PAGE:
Public Security Minister Seeks to Delay Criminalization of Johns

Arguing that imposing fines is ineffective in dealing with prostitution clients, Amir Ohana wants to wait until therapeutic alternatives are available

Jonathan Lis
Josh Breiner
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The sex scene on Tel Aviv's Solomon Street, September 2017.
A scene on Tel Aviv's Solomon Street, September 2017. Credit: Ilan Assayag
Jonathan Lis
Josh Breiner

Public Security Minister Amir Ohana is attempting to obtain a six-month delay in the implementation of a law that makes it a crime to pay for prostitution services. Ohana says that the law is ineffective in not giving violators the option of therapy.

Justice Minister Avi Nissenkorn and Labor and Social Affairs Minister Itzik Shmuli both object to any delay, and Ohana’s request, which was directed to Nissenkorn, Shmuli and various law enforcement officials in a letter, is an exceptional step in connection with a law that is due to take effect on July 10.

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“The law created a new crime that had never before been barred by legislation,” Ohana wrote in the letter, which was obtained by Haaretz. “Enforcing it merely by imposing fines on consumers of prostitution without the alternative of an educational therapeutic workshop misses the point and is likely to be perceived as persecution of citizens rather than a systematic solution that reduces the consumption of prostitution. To fulfill the purpose of the law, the issue must be addressed from a holistic perspective and allow for a treatment and rehabilitation track.”

The law would require police to fine those caught patronizing prostitutes, but also provides for alternatives to a fine that are to be spelled out in regulations. The regulations, which were to have been issued by the justice and social affairs ministries and approved by the Knesset Constitution, Law, and Justice Committee, were never issued because of the country’s repeated election campaigns over the past year.

Public Security Minister Amir Ohana.
Public Security Minister Amir Ohana.Credit: Tomer Appelbaum

The law states that the alternatives would “impart knowledge and increase awareness regarding the damage caused to populations in prostitution.”

At a session of the Constitution Committee on Monday, a representative of the Public Security Ministry said that Ohana wanted to delay implementing the law by half a year so that regulations providing for a therapy track could be drawn up. The police said that creating such a track would take up to nine months.

Ohana, who is from the Likud party, can attempt to get the law amended to delay its implementation, but Nissenkorn, of Kahol Lavan, has made it clear that he opposes any delay. “The law against consuming prostitution will go into effect as planned, on July 10,” he tweeted. “We will apply the required solutions for rehabilitation, therapy and assistance. Israel will join a list of advanced countries that have made it clear that prostitution is an unacceptable norm that must be curbed.”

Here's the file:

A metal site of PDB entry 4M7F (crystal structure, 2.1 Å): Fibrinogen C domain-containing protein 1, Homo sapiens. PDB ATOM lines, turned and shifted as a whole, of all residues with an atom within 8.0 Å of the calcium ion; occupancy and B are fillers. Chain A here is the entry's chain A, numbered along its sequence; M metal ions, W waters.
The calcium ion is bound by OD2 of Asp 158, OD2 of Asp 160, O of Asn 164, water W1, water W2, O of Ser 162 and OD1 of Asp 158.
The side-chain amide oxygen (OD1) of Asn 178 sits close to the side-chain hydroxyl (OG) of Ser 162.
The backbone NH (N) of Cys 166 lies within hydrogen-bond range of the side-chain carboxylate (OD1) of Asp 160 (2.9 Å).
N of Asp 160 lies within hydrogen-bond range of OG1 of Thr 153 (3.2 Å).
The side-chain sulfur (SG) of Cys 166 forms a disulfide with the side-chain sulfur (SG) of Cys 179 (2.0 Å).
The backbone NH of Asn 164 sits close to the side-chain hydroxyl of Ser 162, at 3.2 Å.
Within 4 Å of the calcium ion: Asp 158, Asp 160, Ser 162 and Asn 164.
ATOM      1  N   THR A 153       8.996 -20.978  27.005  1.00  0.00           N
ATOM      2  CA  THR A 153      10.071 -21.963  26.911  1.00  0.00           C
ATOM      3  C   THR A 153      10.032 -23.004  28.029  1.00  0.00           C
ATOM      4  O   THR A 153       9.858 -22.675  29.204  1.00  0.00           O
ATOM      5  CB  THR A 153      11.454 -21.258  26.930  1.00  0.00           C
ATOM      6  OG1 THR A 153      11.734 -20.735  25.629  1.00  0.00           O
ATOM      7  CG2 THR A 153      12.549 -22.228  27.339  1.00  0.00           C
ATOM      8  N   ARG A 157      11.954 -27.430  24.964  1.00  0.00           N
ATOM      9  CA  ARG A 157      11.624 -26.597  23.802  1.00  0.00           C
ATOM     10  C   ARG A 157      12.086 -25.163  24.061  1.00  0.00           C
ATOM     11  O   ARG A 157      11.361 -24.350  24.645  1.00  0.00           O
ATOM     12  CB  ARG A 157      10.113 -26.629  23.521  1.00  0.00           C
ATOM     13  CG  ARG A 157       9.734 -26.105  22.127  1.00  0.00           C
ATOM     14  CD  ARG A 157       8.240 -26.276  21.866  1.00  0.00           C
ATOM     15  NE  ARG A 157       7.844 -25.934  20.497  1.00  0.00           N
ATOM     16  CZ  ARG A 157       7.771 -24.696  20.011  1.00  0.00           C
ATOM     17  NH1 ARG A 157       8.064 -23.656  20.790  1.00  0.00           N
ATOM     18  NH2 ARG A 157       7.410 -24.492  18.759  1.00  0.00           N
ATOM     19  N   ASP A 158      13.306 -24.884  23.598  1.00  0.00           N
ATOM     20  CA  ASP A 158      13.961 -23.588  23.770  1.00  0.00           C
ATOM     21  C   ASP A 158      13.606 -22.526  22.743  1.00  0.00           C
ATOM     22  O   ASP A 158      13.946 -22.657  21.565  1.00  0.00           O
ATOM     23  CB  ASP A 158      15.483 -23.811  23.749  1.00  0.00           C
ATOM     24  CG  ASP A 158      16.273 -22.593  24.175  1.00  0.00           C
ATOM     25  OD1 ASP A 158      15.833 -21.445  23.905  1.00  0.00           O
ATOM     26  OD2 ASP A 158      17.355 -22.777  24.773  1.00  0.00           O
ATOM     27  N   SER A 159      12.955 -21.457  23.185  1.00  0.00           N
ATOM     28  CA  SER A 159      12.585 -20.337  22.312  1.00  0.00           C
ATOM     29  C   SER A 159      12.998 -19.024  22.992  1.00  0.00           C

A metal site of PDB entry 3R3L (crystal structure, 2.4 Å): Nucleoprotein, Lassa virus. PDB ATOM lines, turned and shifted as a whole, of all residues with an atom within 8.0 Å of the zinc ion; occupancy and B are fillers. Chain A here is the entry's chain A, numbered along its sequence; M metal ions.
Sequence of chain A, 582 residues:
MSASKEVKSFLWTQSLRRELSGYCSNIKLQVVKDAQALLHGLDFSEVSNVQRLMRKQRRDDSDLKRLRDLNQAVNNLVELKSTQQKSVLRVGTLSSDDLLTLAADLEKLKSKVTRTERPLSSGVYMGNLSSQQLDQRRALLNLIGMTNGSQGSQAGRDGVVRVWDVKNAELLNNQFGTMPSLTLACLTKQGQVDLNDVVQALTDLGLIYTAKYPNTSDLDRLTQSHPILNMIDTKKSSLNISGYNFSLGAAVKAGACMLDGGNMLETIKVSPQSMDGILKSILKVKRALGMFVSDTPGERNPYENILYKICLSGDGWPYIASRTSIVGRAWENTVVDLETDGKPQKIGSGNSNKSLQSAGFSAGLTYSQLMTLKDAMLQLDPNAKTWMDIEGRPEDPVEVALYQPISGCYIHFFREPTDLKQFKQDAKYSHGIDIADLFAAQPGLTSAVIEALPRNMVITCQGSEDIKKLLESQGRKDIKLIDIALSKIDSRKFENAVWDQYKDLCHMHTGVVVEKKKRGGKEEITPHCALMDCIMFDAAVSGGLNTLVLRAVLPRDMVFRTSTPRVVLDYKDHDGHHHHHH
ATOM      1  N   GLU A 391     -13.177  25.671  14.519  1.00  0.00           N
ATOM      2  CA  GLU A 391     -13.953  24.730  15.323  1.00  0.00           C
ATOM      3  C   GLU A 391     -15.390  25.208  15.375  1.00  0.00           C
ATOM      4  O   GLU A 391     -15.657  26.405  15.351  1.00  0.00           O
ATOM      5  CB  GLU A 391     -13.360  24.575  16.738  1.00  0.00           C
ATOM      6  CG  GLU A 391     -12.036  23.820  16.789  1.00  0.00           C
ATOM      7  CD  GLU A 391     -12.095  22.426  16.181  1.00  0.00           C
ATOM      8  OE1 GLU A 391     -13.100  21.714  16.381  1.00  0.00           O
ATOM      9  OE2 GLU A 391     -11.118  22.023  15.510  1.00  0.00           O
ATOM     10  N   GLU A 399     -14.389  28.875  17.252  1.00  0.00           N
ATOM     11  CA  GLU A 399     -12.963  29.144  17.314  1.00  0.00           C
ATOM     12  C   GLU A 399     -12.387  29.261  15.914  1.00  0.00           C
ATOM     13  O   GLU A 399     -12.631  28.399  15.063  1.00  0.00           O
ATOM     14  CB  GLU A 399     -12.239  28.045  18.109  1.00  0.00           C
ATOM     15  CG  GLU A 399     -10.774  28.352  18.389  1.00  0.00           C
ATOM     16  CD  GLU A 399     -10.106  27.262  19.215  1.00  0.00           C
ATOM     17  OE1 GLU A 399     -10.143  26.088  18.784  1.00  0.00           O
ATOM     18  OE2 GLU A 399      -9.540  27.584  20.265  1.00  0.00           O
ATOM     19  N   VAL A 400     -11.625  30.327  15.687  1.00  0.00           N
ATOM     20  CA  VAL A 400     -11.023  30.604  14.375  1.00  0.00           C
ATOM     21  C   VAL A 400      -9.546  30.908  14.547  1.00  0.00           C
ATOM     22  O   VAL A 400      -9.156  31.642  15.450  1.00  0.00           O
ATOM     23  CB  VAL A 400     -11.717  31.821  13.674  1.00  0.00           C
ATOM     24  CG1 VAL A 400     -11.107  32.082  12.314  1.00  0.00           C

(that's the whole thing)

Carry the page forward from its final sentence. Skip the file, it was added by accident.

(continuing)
Kahol Lavan has veto power over legislation initiated by Likud, meaning that Ohana, who was justice minister until the new government was installed on May 17, would not be able to get an amendment to the law passed without Kahol Lavan’s agreement.

Knesset member Karin Elharrar (Yesh Atid), who chaired the committee debate, also objected to any delay. “This is very upsetting. Here’s a minister [Ohana] who until half a second ago was the justice minister. No one was stopping him from working on regulations. That same minister is now appointed public security minister and is telling us, ‘Actually, there are no regulations and until there are regulations, don’t talk to me,’” she said.

Knesset member Keren Barak (Likud) was also critical of Ohana, a party colleague of hers. “The legislative process is over,” she said. “We have to respect the law and not find cracks in it.”

Aya Goretzky, the police representative at the committee hearing, told the lawmakers that the police will be ready to begin enforcing the law next week. The police, along with an outside supplier, she said, have developed an impressive computer-based course for police officers on how to deal with prostitutes in respectful way, and only officers who pass the test will be authorized to enforce the law.

A 62-year-old Palestinian woman at work as a prostitute on Tel Aviv's Finn Street, September 2017.
A 62-year-old Palestinian woman at work as a prostitute on Tel Aviv's Finn Street, September 2017.Credit: Ilan Assayag

She said the police believe that fines without a therapeutic process is an incorrect way to deal with the issue, but that new regulations would require another six to nine months to develop in cooperation with the Social Affairs Ministry.

The law, which was passed in December 2018, provides for fines of 2,000 shekels ($579) and double that for a repeat offenders for consuming or attempting to consume prostitution services. The law’s sponsors have said that it is aimed at criminalizing prostitutes’ clients and making the consumption of prostitution services illegitimate, in addition to providing a massive, unprecedented investment in the rehabilitation of prostitutes.

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